Charles I had previously sent his wife, Henrietta Maria, to France for safety, where she had received a warm welcome. She was the daughter of Henry IV, king of France and Navarre, and Marie de Médicis, of the ruling family of the city of Florence in Italy.
Eventually, Charles I was imprisoned, tried for treason, and executed. Charles II then became the king of both England and Scotland. In June 1650, Charles arrived in Scotland, promising to recognize that the Presbyterian Church was the dominant sect in Scotland.
The Scottish Covenanting Army under David Leslie was defeated by Oliver Cromwell, now virtually the ruler of England, at Dunbar in September 1650. A year later, determined to press his right to the throne, Charles and Leslie invaded England. Cromwell would ever after call his victory at Worcester his “crowning mercy.” For some 45 days, Charles remained in hiding before he could make his escape to France.
Cromwell ruled in England until his death, when his son, Richard, assumed the role. However, he was unable to muster public support and resigned in May 1659. Charles was called back to England, and he returned on his 30th birthday—May 29, 1660.
Charles’s reign was seen by most as a welcome return to normality after the harsh Protectorate of Cromwell, who had eventually divided England up to be ruled by major-generals answerable only to him. Even the theaters had been closed because of strict Puritan morality—not to be opened again until Charles had become king. Determined to be a very different king than his father had been, Charles was careful to avoid the frictions over church and state that had cost his father so much.
At home, he attempted to find some common ground between the Scots Covenanters and the Church of England. Although his efforts eventually ended in failure, he permitted on the whole both churches to follow the dictates of their own consciences. While his efforts at ecclesiastical reform did not meet his expectations, Charles’s relations with Parliament—his father’s sworn enemy—were much more fruitful.
In 1665, growing commercial rivalry at sea led Parliament to encourage Charles to declare war on the Netherlands. While the British Navy was large, the Dutch had more gifted commanders. To complicate matters further, Charles was distracted in the middle of the war by the Great Fire of London and the great plague of London and was unable to wage the war fully against the Dutch.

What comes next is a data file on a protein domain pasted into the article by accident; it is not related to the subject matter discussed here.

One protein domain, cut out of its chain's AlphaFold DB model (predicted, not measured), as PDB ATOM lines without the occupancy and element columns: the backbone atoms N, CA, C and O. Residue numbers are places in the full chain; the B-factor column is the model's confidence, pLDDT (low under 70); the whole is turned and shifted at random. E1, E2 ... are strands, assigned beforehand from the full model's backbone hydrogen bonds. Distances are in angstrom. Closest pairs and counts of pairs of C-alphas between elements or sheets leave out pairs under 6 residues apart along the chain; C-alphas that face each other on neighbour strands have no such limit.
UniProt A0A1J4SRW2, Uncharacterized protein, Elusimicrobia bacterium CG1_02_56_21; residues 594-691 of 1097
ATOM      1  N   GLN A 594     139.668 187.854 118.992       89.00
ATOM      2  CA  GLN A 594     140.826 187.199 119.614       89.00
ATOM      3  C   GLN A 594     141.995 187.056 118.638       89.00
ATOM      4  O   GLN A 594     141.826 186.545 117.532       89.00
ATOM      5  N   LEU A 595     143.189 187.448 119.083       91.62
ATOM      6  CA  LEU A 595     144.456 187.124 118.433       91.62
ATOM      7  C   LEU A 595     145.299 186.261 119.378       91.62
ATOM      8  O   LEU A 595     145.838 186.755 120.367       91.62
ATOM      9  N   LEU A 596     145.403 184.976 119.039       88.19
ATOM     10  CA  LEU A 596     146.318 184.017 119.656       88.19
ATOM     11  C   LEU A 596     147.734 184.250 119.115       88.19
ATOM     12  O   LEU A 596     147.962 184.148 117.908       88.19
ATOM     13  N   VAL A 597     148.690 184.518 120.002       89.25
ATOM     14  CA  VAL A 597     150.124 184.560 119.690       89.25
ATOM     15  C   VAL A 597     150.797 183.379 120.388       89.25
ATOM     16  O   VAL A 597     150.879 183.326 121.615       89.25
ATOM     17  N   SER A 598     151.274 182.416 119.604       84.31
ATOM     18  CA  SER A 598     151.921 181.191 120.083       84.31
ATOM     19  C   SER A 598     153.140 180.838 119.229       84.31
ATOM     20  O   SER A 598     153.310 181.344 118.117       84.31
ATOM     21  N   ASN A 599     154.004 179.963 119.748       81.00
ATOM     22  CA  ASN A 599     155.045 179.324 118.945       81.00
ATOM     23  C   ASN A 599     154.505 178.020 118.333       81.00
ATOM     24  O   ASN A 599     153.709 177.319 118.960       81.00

A peace was reached in 1667, leaving conditions almost unchanged from before the war began. With an eye toward the future, Charles continued the program of modernizing the British fleet.
Revenge on the Dutch
In 1670, Charles’s determination to have revenge on the Dutch led to the Treaty of Dover with Louis XIV king of France, who would attack the Dutch in 1672. Charles, whose finances were subject to the approval of Parliament, agreed by the secret treaty to become a Catholic (he already had Catholic sympathies from his mother) and to support Louis in his coming war with the Dutch.
|Charles II in Netherlands|
With military matters settled, the question of the succession to the throne became a dominant concern of Charles. Lacking any legitimate heirs, the next in line to the throne was his brother James, the duke of York. James was a proven military leader, but unlike his brother, he was openly Roman Catholic.
Consequently, the Protestants in Parliament moved to bar his succession to the throne. Two test acts, which involved allegiance to the Church of England, had already been passed to bar Roman Catholics from sitting in either house of Parliament, the House of Commons or the House of Lords.
A “Popish Plot,” inflamed by an Anglican agitator named Titus Oates inflamed sentiments against the Catholics in 1678 and was one of the reasons that Charles dissolved Parliament in 1679, despite its having sat without interruption since he had come to the throne in 1660.
Between 1679 and 1681, the struggle continued between the Parliament and the king. At about this time, the Rye House Plot was discovered, which included an apparent attempt to assassinate the king. Public sentiment veered toward the king again, and the last four years of Charles’s reign passed mostly uneventfully. A much-needed alliance with Parliament remained largely intact.
When Charles II died on February 6, 1685, the people remembered him for his bright court life, his colorful mistresses, and the style that graced his reign. For the British, Charles II would always be remembered as the “Merry Monarch.”